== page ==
Assessment of research waste part 2: wrong study populations- an exemplar of baseline vitamin D status of participants in trials of vitamin D supplementation

Mark J. Bolland (Corresponding Author), Andrew Grey, Alison Avenell

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BACKGROUND: Research waste can occur when trials are conducted in the wrong populations. Vitamin D deficient populations are most likely to benefit from vitamin D supplementation. We investigated waste attributable to randomised controlled trials (RCTs) of supplementation in populations that were not vitamin D deficient.

METHODS: In December 2015, we searched Pubmed, recent systematic reviews, and three trial registries for RCTs of vitamin D with clinical endpoints in adults, and 25-hydroxvitamin D (25OHD) survey data relevant to large (N ≥ 1000) RCTs. We investigated the proportion of RCTs that studied vitamin D deficient populations, temporal trends in baseline 25OHD, and whether investigators in large RCTs considered relevant 25OHD survey data or systematic reviews in their trial justifications.

RESULTS: Of 137 RCTs of vitamin D with clinical endpoints, 118 (86%) reported baseline mean/median 25OHD, which was < 25, 25-49, 50-74, and ≥ 75 nmol/L in 12 (10%), 62 (53%), 36 (31%), and 8 (7%) RCTs, respectively. In 70% of RCTs, baseline 25OHD was > 40 nmol/L. Baseline 25OHD increased over time. Before 2006, 38%, 62%, 0% and 0% of RCTs had baseline 25OHD < 25, 25-49, 50-74, and ≥ 75 nmol/L respectively; in 2011-15, the respective proportions were 9%, 49%, 37%, and 6%. Of 12 RCTs with baseline 25OHD < 25 nmol/L, 8 had neutral findings. Of 25 large RCTs (18 completed, 7 ongoing), 1 was undertaken in a vitamin D deficient population, 3 in vitamin D insufficient populations, and 17 had, or probably will have, baseline 25OHD > 40 nmol/L. 44% (8/18) of large completed RCTs cited relevant prior population 25OHD data, and only 3/10 (30%) relevant prior systematic reviews.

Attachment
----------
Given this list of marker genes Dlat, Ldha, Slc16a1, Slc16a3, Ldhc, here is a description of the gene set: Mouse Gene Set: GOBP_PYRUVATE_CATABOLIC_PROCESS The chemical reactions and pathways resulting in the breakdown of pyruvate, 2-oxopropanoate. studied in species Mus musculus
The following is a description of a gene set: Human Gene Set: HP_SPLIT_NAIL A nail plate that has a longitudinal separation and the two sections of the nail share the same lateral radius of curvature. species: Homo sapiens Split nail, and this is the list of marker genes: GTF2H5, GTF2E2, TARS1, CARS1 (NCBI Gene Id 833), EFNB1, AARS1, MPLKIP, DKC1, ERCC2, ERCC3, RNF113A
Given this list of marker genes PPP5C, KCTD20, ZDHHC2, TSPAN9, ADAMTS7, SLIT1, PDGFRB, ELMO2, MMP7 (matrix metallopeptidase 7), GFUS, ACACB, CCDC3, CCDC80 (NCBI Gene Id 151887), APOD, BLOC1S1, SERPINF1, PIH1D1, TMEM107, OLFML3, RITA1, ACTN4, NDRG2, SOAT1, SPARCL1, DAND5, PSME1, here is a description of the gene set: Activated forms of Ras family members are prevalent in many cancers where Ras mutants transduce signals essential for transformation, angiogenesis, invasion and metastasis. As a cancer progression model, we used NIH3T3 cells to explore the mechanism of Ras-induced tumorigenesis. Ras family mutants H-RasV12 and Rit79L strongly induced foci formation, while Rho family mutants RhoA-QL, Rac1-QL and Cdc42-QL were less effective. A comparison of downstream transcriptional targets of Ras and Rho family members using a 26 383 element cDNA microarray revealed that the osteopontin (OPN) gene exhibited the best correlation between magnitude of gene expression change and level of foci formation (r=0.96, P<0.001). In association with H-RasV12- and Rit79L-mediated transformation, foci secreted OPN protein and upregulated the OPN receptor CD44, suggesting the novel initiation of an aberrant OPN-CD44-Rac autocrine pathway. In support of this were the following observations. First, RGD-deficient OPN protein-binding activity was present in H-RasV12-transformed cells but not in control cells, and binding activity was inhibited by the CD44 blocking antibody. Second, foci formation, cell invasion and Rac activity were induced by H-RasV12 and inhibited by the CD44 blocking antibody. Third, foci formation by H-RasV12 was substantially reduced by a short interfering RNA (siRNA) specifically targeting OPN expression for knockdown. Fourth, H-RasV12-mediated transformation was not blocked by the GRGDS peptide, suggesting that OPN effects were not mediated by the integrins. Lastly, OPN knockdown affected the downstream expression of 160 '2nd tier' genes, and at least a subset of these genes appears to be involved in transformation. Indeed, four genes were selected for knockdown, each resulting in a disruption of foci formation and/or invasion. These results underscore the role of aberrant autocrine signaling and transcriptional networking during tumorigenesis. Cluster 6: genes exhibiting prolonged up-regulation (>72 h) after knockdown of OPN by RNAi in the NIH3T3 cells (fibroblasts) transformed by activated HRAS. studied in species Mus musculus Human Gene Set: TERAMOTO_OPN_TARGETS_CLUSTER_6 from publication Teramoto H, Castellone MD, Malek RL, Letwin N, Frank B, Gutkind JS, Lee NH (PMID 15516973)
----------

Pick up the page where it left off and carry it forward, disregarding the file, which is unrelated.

CONCLUSIONS: Up to 70% of RCTs of vitamin D with clinical endpoints, 71% of large completed RCTs, and 100% of ongoing large RCTs could be considered research waste because they studied cohorts that were not vitamin D deficient.

Original languageEnglish
Article number101
Number of pages14
JournalBMC Medical Research Methodology
Issue number1
Publication statusPublished - 3 Oct 2018

Bibliographical note

Acknowledgements: We thank the following for providing further information about their trial or survey: Paul Atyeo, Australian Bureau of Statistics, Australia; Anne Looker, Centers for Disease Control and Prevention, USA; Briony Romero and Rachel Neale, Queensland Institute of Medical Research, Berghofer Medical Research Institute, Australia. We also thank David Cooper, HSRU, University of Aberdeen, UK, for statistical advice; Shaun Treweek, HSRU, and Hilde Stromme, Norwegian Knowledge Centre for the Health Services, Oslo, for help locating a Norwegian publication.

Funding: No specific funding was received for this study. MB receives salary support from the Health Research Council of New Zealand. The Health Services Research Unit is funded by the Chief Scientist Office of the Scottish Government Health and Social Care Directorates. The funders had no role in the study design; collection, analysis, and interpretation of the data; writing of the report; and in the decision to submit the paper for publication.


  • vitamin D
  • deficiency
  • sufficiency
  • randomized controlled trials
  • research waste
  • fracture
  • cardiovascular disease
  • cancer
  • mortality


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